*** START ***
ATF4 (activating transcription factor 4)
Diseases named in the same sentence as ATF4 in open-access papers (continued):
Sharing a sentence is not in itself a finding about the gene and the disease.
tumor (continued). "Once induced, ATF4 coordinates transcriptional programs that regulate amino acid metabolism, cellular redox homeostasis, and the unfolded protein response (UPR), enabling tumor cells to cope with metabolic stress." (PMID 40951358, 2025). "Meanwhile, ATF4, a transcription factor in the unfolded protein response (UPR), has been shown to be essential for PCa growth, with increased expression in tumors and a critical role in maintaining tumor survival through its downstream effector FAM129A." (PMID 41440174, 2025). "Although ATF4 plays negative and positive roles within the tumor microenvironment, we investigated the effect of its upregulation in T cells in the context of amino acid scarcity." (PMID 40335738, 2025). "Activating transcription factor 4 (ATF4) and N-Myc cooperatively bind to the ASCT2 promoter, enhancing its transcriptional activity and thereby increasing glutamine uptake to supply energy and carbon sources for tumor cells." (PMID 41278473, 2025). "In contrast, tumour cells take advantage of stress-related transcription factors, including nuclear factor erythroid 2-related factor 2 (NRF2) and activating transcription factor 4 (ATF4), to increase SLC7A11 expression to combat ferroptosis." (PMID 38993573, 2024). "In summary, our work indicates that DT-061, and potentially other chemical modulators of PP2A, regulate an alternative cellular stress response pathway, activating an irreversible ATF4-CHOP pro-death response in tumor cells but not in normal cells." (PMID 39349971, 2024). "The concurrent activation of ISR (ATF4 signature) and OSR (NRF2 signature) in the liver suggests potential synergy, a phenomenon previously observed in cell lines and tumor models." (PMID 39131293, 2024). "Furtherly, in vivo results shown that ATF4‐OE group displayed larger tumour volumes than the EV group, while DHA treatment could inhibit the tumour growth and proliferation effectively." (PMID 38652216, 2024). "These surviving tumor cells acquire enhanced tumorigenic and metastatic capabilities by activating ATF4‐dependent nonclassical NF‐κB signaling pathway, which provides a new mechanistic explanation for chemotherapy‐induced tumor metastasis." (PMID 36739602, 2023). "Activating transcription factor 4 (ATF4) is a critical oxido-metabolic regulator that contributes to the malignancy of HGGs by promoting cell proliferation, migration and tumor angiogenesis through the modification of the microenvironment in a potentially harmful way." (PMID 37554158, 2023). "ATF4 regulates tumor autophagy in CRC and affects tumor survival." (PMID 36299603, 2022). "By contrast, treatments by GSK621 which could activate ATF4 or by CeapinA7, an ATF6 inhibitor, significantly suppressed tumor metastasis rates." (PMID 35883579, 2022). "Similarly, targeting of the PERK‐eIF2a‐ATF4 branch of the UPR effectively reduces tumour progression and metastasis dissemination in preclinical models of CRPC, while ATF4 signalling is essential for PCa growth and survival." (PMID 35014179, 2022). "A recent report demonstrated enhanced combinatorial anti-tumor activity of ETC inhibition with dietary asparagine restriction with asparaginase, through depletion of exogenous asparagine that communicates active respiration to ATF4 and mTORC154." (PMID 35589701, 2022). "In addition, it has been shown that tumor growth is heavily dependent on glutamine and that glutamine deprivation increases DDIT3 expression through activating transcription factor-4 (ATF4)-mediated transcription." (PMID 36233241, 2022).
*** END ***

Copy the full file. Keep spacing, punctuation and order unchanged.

ATF4 (activating transcription factor 4)
Diseases named in the same sentence as ATF4 in open-access papers (continued):
Sharing a sentence is not in itself a finding about the gene and the disease.
tumor (continued). "Once induced, ATF4 coordinates transcriptional programs that regulate amino acid metabolism, cellular redox homeostasis, and the unfolded protein response (UPR), enabling tumor cells to cope with metabolic stress." (PMID 40951358, 2025). "Meanwhile, ATF4, a transcription factor in the unfolded protein response (UPR), has been shown to be essential for PCa growth, with increased expression in tumors and a critical role in maintaining tumor survival through its downstream effector FAM129A." (PMID 41440174, 2025). "Although ATF4 plays negative and positive roles within the tumor microenvironment, we investigated the effect of its upregulation in T cells in the context of amino acid scarcity." (PMID 40335738, 2025). "Activating transcription factor 4 (ATF4) and N-Myc cooperatively bind to the ASCT2 promoter, enhancing its transcriptional activity and thereby increasing glutamine uptake to supply energy and carbon sources for tumor cells." (PMID 41278473, 2025). "In contrast, tumour cells take advantage of stress-related transcription factors, including nuclear factor erythroid 2-related factor 2 (NRF2) and activating transcription factor 4 (ATF4), to increase SLC7A11 expression to combat ferroptosis." (PMID 38993573, 2024). "In summary, our work indicates that DT-061, and potentially other chemical modulators of PP2A, regulate an alternative cellular stress response pathway, activating an irreversible ATF4-CHOP pro-death response in tumor cells but not in normal cells." (PMID 39349971, 2024). "The concurrent activation of ISR (ATF4 signature) and OSR (NRF2 signature) in the liver suggests potential synergy, a phenomenon previously observed in cell lines and tumor models." (PMID 39131293, 2024). "Furtherly, in vivo results shown that ATF4‐OE group displayed larger tumour volumes than the EV group, while DHA treatment could inhibit the tumour growth and proliferation effectively." (PMID 38652216, 2024). "These surviving tumor cells acquire enhanced tumorigenic and metastatic capabilities by activating ATF4‐dependent nonclassical NF‐κB signaling pathway, which provides a new mechanistic explanation for chemotherapy‐induced tumor metastasis." (PMID 36739602, 2023). "Activating transcription factor 4 (ATF4) is a critical oxido-metabolic regulator that contributes to the malignancy of HGGs by promoting cell proliferation, migration and tumor angiogenesis through the modification of the microenvironment in a potentially harmful way." (PMID 37554158, 2023). "ATF4 regulates tumor autophagy in CRC and affects tumor survival." (PMID 36299603, 2022). "By contrast, treatments by GSK621 which could activate ATF4 or by CeapinA7, an ATF6 inhibitor, significantly suppressed tumor metastasis rates." (PMID 35883579, 2022). "Similarly, targeting of the PERK‐eIF2a‐ATF4 branch of the UPR effectively reduces tumour progression and metastasis dissemination in preclinical models of CRPC, while ATF4 signalling is essential for PCa growth and survival." (PMID 35014179, 2022). "A recent report demonstrated enhanced combinatorial anti-tumor activity of ETC inhibition with dietary asparagine restriction with asparaginase, through depletion of exogenous asparagine that communicates active respiration to ATF4 and mTORC154." (PMID 35589701, 2022). "In addition, it has been shown that tumor growth is heavily dependent on glutamine and that glutamine deprivation increases DDIT3 expression through activating transcription factor-4 (ATF4)-mediated transcription." (PMID 36233241, 2022).